It's been a quiet six years for Kano.
As Kane Robinson he appeared in Top Boy, a Channel 4 drama where he flexed his acting ability after a third album that had failed to capitalise on the energy left by his sophomore, London Town, and debut, Home Sweet Home.
Back as Kano with a fourth record, Made In The Manor is already being touted as Robinson's best. A deeply personal release that openly explores subjects only touched upon in the past, its production draws from grime, bass and at times hints at heavy metal.
What connects the dots between albums one to four is Kano's burgeoning interest in the production techniques of dance producers. From Germany, to the States to right round the corner in London, we take a look at Kano's electronic influences.
Melé has spoken of how a collaboration with one of his grime heroes has been a dream come true. The Liverpudlian producer was 19 at the time of their hook up on "Beamer", a club track that Kano hopped on in 2012. Melé has since gone on to produce 'New Banger' on Made In The Manor - top draw friendship.
LuckyMe’s most elusive alumni appears on the opening track of Made In the manor. "Hail" launches with a sharp, jarring guitar that lays itself over the gong of a church bell and anthem sized drums. Rustie’s production isn’t often lent to lyrics - D Double E and Danny Brown have been granted the privilege in the past - but Kano’s "Welcome To The Jungle" greeting is the only acknowledgement "Hail" needs to confirm its message of power.
German electronic fiddler Boys Noize produced four of the thirteen tracks on Method To The Maadness. "Get Wild", a collaboration with grime don Wiley and dancehall artist Aidonia, has Boys Noize’s inimitable dark and seedy undercurrent to it, but there are peaks and troughs to the tracks. Beats and lyrics don’t seem to flow concurrent, at times jostling to take precedence. It's like a new pair of jeans; look great in the shop, take a bit of time to wear into at home.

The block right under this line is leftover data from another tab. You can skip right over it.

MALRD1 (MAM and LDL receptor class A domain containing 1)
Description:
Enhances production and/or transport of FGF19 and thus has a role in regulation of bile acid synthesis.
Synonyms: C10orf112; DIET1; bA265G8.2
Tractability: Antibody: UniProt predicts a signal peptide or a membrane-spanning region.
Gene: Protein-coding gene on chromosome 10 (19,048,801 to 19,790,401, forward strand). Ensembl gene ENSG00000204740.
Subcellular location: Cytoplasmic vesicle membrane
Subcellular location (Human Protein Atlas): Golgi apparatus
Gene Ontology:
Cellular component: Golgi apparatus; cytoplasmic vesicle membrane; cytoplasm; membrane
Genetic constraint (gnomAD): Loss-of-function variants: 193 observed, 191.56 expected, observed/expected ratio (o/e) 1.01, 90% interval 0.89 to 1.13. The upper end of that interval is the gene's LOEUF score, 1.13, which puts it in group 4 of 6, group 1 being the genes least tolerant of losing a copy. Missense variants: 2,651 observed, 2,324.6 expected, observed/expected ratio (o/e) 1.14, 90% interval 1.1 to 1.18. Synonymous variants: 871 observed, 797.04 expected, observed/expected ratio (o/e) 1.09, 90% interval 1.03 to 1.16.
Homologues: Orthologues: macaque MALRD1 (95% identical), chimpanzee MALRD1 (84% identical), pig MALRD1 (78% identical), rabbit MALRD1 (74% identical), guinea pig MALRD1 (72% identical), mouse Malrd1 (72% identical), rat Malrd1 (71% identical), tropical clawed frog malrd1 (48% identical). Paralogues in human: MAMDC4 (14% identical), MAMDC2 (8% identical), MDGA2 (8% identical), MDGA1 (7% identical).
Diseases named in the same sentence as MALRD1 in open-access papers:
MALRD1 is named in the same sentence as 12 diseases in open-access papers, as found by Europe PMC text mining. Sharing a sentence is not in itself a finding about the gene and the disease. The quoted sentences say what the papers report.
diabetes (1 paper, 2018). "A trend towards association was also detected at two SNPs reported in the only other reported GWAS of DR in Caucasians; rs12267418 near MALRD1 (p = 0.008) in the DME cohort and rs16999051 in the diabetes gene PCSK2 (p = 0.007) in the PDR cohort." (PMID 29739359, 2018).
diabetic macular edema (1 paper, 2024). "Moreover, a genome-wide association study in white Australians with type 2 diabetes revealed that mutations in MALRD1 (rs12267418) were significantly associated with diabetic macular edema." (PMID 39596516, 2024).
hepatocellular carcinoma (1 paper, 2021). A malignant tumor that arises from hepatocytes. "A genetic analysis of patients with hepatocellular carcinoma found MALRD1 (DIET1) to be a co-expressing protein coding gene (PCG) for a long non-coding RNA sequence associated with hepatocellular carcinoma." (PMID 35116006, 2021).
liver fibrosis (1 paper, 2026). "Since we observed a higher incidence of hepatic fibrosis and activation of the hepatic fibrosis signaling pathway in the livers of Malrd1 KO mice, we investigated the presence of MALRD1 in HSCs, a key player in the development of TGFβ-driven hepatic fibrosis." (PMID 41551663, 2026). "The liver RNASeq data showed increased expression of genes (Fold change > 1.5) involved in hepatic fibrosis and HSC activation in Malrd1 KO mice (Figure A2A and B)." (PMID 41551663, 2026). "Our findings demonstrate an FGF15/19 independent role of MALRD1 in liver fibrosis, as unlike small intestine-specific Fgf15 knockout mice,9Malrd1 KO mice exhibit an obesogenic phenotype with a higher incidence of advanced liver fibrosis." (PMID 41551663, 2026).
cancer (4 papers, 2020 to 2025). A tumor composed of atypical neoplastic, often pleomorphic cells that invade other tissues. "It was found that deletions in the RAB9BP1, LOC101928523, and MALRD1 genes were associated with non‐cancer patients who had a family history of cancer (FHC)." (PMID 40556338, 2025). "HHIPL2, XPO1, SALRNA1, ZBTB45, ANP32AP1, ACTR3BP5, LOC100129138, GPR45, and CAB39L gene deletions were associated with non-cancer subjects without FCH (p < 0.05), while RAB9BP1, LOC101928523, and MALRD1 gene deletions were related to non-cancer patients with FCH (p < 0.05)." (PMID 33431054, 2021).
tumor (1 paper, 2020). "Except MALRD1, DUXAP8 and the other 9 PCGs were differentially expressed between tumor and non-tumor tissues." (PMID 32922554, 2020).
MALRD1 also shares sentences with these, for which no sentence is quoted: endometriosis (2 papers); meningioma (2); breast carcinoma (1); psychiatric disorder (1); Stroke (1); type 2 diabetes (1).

Chase & Status
Taken from Method to the Maadness, "Spaceship" sounds like a trial of the electronic/drum and bass hybrid that Chase & Status were toying with in between their first and second albums. Not quite here, not quite there, Kano’s tone over a hyper aggressive sound bed only mark the progess made between the new album and its predecessor.
At times, Made In The Manor comes across like a collaboration compilation than a reflection of Kano's talent. However, where it shines best is in 'All and All Together', a hook up that's flavoured by sachet of Hot Chip style oddity. "All And All Together" feels like something that could be slipped into a rumba class, melodic and spacious, its production strung out and unfussy as the Hot Chip beat syncopates with Kano’s most personal lyrics on the album.
Kano and Diplo released their debut albums in the same year, though whereas Home Sweet Home is the a cornerstone for Kano's career, "Florida" is an overlooked body of work by a producer known for smash hits. During 2005 Diplo was making transatlantic connections with the likes of Major Lazer originator Switch and M.I.A. His work on "Reload It" is distinctly American, harking back to Beastie Boys and the flamboyant scratching of the 90s. We'd love to see what the pair would come up with now.